#4: Additional Fees and Costs

As with conventional loans, several expenses are associated with an FHA loan. These include MIPs, appraisement fees, credit reports, and title examinations. Although FHA loans have fewer fees, it is still essential to consult your lender to understand what costs will go into the home loan.‍

#5: Refinancing Restrictions

Refinancing an FHA-insured home loan has more restrictions. While the lender will set the terms for a refinance, consider if refinancing is achievable. The restrictions include a maximum loan-to-value ratio, credit requirements that may be higher than the initial loan, and increased MIP. Consult your lender to understand the exact credit requirements.

Comparing FHA Loans to Other Loans

Depending on a homebuyer’s situation and financial goals, some loans may be more appropriate. The other types of mortgages are conventional loans, VA loans, and USDA loans.

FHA vs. Conventional Loans

Conventional loans are the standard home loan. They have higher eligibility requirements and are more flexible. A conventional loan requires a 20% down payment, a higher credit score than FHA loans, and sometimes PMI (private mortgage insurance). These loans are a better choice for moderate to high-income homebuyers.‍

FHA vs. VA Loans

VA loans are similar to FHA loans in that they are government-insured. The primary difference is that FHA loans are available to all first-time homebuyers. VA loans are only available for active duty military and veterans. VA loans help military personnel obtain home loans by providing flexible rates and requirements.

FHA vs. USDA Loans

USDA loans are another government-backed option. A USDA loan, however, is aimed at home buyers looking to purchase land in suburban areas. FHA loans do not have area requirements, meaning they are fantastic for urban properties.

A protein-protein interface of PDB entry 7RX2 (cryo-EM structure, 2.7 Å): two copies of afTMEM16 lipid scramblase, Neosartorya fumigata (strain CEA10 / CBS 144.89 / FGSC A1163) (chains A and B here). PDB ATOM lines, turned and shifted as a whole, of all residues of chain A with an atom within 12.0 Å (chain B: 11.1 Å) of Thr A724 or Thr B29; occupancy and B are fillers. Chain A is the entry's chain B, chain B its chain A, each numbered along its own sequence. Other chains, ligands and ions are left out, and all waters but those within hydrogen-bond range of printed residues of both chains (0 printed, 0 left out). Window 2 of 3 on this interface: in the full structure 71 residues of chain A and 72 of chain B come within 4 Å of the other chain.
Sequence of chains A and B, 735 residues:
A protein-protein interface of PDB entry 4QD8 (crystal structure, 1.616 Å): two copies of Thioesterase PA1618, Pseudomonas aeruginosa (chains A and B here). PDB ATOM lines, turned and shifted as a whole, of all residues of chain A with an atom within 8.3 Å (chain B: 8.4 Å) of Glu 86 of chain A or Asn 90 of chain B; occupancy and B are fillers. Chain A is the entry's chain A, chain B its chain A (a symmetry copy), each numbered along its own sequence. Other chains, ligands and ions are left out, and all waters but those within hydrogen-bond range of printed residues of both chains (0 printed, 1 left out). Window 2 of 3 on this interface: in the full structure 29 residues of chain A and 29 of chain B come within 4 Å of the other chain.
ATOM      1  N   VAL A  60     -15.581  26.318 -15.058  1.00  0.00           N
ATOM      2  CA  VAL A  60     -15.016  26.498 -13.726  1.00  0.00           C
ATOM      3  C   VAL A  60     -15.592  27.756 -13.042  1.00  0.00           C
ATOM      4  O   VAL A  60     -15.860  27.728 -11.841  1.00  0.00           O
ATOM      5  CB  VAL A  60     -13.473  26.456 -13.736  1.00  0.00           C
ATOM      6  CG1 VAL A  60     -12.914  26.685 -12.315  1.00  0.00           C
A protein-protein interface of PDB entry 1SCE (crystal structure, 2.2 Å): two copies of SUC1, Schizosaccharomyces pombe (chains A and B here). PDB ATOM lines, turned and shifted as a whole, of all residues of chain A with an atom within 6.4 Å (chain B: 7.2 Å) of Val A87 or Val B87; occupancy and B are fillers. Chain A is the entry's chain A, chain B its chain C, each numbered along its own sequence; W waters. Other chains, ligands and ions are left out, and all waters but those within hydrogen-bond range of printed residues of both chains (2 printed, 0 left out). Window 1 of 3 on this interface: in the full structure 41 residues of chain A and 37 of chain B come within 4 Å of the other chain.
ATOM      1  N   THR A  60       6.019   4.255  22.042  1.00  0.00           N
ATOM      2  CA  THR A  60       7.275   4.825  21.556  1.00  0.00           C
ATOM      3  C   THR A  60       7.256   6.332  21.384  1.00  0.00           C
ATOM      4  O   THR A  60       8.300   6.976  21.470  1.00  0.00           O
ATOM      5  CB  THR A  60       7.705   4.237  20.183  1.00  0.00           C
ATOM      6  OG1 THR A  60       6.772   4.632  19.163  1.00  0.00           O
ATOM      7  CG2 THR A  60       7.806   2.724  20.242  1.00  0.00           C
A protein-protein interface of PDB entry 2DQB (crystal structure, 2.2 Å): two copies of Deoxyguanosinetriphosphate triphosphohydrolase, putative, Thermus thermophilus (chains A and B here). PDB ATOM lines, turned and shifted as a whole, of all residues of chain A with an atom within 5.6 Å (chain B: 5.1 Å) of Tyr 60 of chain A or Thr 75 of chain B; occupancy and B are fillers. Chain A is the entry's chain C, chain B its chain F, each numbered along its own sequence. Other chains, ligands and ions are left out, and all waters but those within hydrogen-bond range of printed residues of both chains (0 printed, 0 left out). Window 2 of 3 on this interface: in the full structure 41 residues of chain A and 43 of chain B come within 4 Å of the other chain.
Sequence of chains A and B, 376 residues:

Summary of an FHA Loan’s Pros and Cons

FHA loans are great options for those who qualify. The lower credit requirements, lower down payments, lenient DTI requirements, and government-backed insurance benefit lower-income first-time home buyers. On the other hand, MPI (mortgage insurance premiums), Limits on loan size, property, additional fees, and tricky refinancing. It is essential to talk with your lender to understand your options and see if an FHA loan is suitable.

Final Thoughts and Recommendations

An FHA loan may be perfect if you are a low to middle-income first-time homebuyer. Veterans may want to consider a VA loan, and those moving to a rural area should consider a USDA loan. Conventional home loans might be appropriate for those with high credit and cash for a large down payment.  FHA loans will offer flexibility and low interest at the cost of term flexibility and lower sums.

To learn more about FHA loans or start the journey of buying a new home, contact Wesley Mortgage today! We are here to help you through this life-changing process!

Ready to get started?

View Floor Plans and Get Prequalified For A Home Today


First Name(Required)
Last Name(Required)

View Floor Plans and Get Prequalified For A Home Today


First Name(Required)
Last Name(Required)

View Floor Plans and Get Prequalified For A Home Today

Emily/Parkside Form

First Name(Required)
Last Name(Required)

View Floor Plans and Get Prequalified For A Home Today


First Name(Required)
Last Name(Required)

View Floor Plans and Get Prequalified For A Home Today


First Name(Required)
Last Name(Required)